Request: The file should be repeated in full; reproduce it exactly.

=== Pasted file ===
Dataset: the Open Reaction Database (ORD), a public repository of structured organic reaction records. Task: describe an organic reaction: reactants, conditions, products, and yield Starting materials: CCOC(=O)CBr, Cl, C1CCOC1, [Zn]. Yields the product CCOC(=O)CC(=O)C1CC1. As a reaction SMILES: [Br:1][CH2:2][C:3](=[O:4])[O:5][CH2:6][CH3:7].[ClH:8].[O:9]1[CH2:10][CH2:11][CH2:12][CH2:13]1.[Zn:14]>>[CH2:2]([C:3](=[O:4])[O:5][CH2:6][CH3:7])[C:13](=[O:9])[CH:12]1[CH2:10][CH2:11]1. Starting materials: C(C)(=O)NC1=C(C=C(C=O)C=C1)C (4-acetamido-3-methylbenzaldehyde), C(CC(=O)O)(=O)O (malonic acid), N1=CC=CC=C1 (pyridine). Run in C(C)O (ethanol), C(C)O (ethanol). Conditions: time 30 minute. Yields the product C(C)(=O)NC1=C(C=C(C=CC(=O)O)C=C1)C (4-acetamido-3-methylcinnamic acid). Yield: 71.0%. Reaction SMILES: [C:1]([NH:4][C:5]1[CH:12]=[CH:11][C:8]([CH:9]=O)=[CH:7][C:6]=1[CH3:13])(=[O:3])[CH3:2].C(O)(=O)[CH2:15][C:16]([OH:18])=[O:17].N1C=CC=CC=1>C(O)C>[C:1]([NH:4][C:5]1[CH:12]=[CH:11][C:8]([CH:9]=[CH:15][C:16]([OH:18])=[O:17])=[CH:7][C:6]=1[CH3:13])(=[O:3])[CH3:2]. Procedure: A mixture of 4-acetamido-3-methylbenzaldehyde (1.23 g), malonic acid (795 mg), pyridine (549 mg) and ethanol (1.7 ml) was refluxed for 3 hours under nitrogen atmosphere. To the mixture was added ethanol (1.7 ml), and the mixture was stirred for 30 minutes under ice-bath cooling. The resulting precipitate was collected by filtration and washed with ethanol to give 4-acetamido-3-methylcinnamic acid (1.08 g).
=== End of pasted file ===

Dataset: the Open Reaction Database (ORD), a public repository of structured organic reaction records. Task: describe an organic reaction: reactants, conditions, products, and yield Starting materials: CCOC(=O)CBr, Cl, C1CCOC1, [Zn]. Yields the product CCOC(=O)CC(=O)C1CC1. As a reaction SMILES: [Br:1][CH2:2][C:3](=[O:4])[O:5][CH2:6][CH3:7].[ClH:8].[O:9]1[CH2:10][CH2:11][CH2:12][CH2:13]1.[Zn:14]>>[CH2:2]([C:3](=[O:4])[O:5][CH2:6][CH3:7])[C:13](=[O:9])[CH:12]1[CH2:10][CH2:11]1. Starting materials: C(C)(=O)NC1=C(C=C(C=O)C=C1)C (4-acetamido-3-methylbenzaldehyde), C(CC(=O)O)(=O)O (malonic acid), N1=CC=CC=C1 (pyridine). Run in C(C)O (ethanol), C(C)O (ethanol). Conditions: time 30 minute. Yields the product C(C)(=O)NC1=C(C=C(C=CC(=O)O)C=C1)C (4-acetamido-3-methylcinnamic acid). Yield: 71.0%. Reaction SMILES: [C:1]([NH:4][C:5]1[CH:12]=[CH:11][C:8]([CH:9]=O)=[CH:7][C:6]=1[CH3:13])(=[O:3])[CH3:2].C(O)(=O)[CH2:15][C:16]([OH:18])=[O:17].N1C=CC=CC=1>C(O)C>[C:1]([NH:4][C:5]1[CH:12]=[CH:11][C:8]([CH:9]=[CH:15][C:16]([OH:18])=[O:17])=[CH:7][C:6]=1[CH3:13])(=[O:3])[CH3:2]. Procedure: A mixture of 4-acetamido-3-methylbenzaldehyde (1.23 g), malonic acid (795 mg), pyridine (549 mg) and ethanol (1.7 ml) was refluxed for 3 hours under nitrogen atmosphere. To the mixture was added ethanol (1.7 ml), and the mixture was stirred for 30 minutes under ice-bath cooling. The resulting precipitate was collected by filtration and washed with ethanol to give 4-acetamido-3-methylcinnamic acid (1.08 g).